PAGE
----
Health care workers who have unprotected high-risk exposures—presence in the same room as a probable SARS patient during a high-risk aerosol-generating procedure or event and when recommended infection control precautions are absent or breached—should be excluded from duty for 10 days after the exposure and monitored closely by the health system’s infection control office, CDC recommended.
Persons who meet the case definition of SARS should not return to work until 10 days after the resolution of symptoms.
The definition of SARS exposure, according to CDC, includes travel from areas with documented or suspected community transmission.
A pharmacist’s experience. One health-system pharmacist working in a supervisory role at an East Coast hospital traveled to Hong Kong in late March to attend a family member’s funeral. Within days after her return to the United States, she had cold symptoms, including sinus congestion and a sore throat.
She stayed home for three days and returned to work on a Monday.
The pharmacist, who asked not to be identified, notified her hospital’s employee health coordinator and infection control office about her cold symptoms and recent travel to a SARS-affected area and inquired if she needed to take any specific precautions before returning to work.
The health coordinator told the pharmacist that, as long as she did not have a fever and did not work in the hospital’s patient care units, she could work but should wear a protective mask when near patient areas until she no longer had cold symptoms.
“But they called me in a panic the next day,” she said. “They said they heard I was getting worse, so they wanted me to go to a doctor and get clearance before I could come back to work. Obviously I would do whatever I needed to do not to pass whatever I had around the hospital,” she said.
Because of the nature of her work as a supervisor, the pharmacist was able to work from home during her week of isolation.
By the next Monday, she was over her cold symptoms and returned to work.
“I never did go to the doctor to get the documentation” that she did not have SARS, the pharmacist said, adding that the employee health coordinator did not examine her or ask for the documentation on the pharmacist’s return to work.
The experience, the pharmacist said, taught her that her hospital was unprepared to respond to an unknown infectious disease epidemic or an act of bioterrorism, and the facility lacked consistent policies and procedures regarding employees who had been possibly exposed to SARS.
“If we don’t learn from this live example, the next time something like this comes around, if we repeat the same thing . . . we are just being stupid,” she said.
Immediate action. Betty J. Dong, a professor of clinical pharmacy for the University of California, San Francisco (UCSF), said her medical center’s infection control department created a SARS Web site within days after WHO issued its global alert.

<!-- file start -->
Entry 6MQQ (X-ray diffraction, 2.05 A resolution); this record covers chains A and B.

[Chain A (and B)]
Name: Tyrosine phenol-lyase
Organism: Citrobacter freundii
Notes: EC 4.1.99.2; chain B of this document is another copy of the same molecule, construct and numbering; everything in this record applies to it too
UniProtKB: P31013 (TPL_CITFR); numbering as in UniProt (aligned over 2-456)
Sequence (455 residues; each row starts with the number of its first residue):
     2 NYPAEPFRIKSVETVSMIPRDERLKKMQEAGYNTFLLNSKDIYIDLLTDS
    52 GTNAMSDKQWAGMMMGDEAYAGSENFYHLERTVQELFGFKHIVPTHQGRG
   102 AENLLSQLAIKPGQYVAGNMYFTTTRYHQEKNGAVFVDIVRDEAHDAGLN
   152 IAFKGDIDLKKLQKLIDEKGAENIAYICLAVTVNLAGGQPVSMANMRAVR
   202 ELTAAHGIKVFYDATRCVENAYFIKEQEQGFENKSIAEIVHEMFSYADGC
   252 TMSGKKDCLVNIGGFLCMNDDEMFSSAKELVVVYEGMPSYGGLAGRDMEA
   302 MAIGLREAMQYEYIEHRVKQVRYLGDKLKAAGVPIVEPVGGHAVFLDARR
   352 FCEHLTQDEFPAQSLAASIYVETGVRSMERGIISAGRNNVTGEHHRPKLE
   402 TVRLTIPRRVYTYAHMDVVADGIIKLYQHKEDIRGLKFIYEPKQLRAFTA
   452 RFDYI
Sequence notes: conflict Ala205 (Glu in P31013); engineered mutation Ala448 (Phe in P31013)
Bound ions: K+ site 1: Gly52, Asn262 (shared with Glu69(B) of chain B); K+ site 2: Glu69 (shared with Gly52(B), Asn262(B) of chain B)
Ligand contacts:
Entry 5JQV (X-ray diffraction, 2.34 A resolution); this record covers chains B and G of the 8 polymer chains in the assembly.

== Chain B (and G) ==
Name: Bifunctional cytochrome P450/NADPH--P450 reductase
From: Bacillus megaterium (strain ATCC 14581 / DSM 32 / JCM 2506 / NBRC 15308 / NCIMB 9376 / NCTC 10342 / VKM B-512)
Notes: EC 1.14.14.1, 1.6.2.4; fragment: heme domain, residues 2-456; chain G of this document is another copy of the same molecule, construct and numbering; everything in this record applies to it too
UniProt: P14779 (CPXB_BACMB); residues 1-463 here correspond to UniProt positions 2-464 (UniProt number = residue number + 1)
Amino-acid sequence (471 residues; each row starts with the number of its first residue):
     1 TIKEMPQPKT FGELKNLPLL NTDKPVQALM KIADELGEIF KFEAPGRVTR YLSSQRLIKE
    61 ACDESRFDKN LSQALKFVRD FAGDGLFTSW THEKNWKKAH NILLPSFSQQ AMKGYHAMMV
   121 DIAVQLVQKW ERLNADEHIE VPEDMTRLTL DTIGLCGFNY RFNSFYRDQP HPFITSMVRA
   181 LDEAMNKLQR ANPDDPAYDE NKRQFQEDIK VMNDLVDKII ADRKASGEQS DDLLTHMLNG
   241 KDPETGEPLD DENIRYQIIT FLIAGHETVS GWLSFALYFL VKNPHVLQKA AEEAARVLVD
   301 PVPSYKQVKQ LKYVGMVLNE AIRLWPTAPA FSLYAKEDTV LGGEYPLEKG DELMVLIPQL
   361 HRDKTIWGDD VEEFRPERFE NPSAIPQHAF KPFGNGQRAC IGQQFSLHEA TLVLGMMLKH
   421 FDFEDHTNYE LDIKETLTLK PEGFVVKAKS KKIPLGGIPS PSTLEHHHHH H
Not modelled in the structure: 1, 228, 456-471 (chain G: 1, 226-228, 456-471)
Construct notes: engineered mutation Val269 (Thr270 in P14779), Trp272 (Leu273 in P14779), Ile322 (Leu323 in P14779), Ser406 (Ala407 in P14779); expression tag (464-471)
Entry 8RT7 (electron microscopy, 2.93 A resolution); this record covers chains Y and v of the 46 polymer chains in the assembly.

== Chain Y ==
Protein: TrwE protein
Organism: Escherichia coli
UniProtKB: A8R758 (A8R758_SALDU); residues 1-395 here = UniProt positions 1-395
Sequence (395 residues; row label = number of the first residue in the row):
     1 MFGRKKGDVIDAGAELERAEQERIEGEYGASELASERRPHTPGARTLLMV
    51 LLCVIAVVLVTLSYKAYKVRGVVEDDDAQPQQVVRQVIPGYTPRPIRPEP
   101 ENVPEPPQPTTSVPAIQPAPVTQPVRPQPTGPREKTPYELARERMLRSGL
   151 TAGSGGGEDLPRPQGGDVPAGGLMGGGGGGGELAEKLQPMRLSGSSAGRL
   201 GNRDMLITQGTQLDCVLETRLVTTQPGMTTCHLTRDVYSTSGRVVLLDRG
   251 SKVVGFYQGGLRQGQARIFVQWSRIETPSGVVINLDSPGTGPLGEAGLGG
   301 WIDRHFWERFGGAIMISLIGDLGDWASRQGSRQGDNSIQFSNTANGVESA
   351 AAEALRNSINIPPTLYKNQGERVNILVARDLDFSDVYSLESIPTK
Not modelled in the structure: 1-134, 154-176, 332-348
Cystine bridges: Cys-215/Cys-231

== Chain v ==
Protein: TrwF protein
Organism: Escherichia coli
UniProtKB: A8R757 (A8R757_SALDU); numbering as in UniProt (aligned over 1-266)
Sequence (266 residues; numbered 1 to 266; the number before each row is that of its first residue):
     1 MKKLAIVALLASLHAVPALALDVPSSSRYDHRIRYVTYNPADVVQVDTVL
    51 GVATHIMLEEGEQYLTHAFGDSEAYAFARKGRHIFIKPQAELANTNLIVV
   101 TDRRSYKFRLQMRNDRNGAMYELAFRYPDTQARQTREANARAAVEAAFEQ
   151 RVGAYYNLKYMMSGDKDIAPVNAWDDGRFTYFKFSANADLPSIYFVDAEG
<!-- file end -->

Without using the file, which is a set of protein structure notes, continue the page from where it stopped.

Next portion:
UCSF issued its first set of SARS guidelines on April 3 for its health care workers, she added.
Dong’s health system was fortunate, she said, because many public health personnel work in UCSF’s system and were able to share up-to-date information.
UCSF held a SARS informational presentation for its health care staff on May 7, Dong said. The event was simulcast to the system’s various facilities and videotaped for workers who could not attend the session, she added.
B. Joseph Guglielmo, vice chair of UCSF’s clinical pharmacy department, said his facility had one probable case of SARS as of mid-May.
The patient, who resided in the San Francisco Bay area, had recently visited Hong Kong, he said.
Because the patient had cancer and heart disease, Guglielmo noted, it was difficult to determine a diagnosis at first. But, he added, because of the patient’s travel history, respiratory symptoms, and fever, the hospital took immediate precautions and isolated the patient.
The patient was treated with doxycycline and ceftriaxone, Guglielmo said, noting that UCSF was awaiting the results of tests that would confirm whether this was a SARS case.
Scarborough’s Hau said her pharmacy has initiated a policy to discard unused drug products that have been delivered to a care unit with SARS patients.
If an expensive injectable drug was delivered to the nursing unit but did not come in close contact with a SARS patient or the patient’s room, the pharmacy would consider sterilizing the drug, she said.
“But with the cheaper drugs, whether they got near the patient or not, we just throw them out because it is not worth the risk” of contamination, she said.
Another precaution her pharmacy has taken, when possible, is to counsel SARS patients by phone about their medications rather than in person to avoid possible exposure.
“But we want to make sure we are providing the same quality of care to our SARS patients as any other patient. We don’t want them to feel even more isolated,” she said. “So if a patient requests that a pharmacist speak to them in person, then we will do that. But we take very strict precautions.”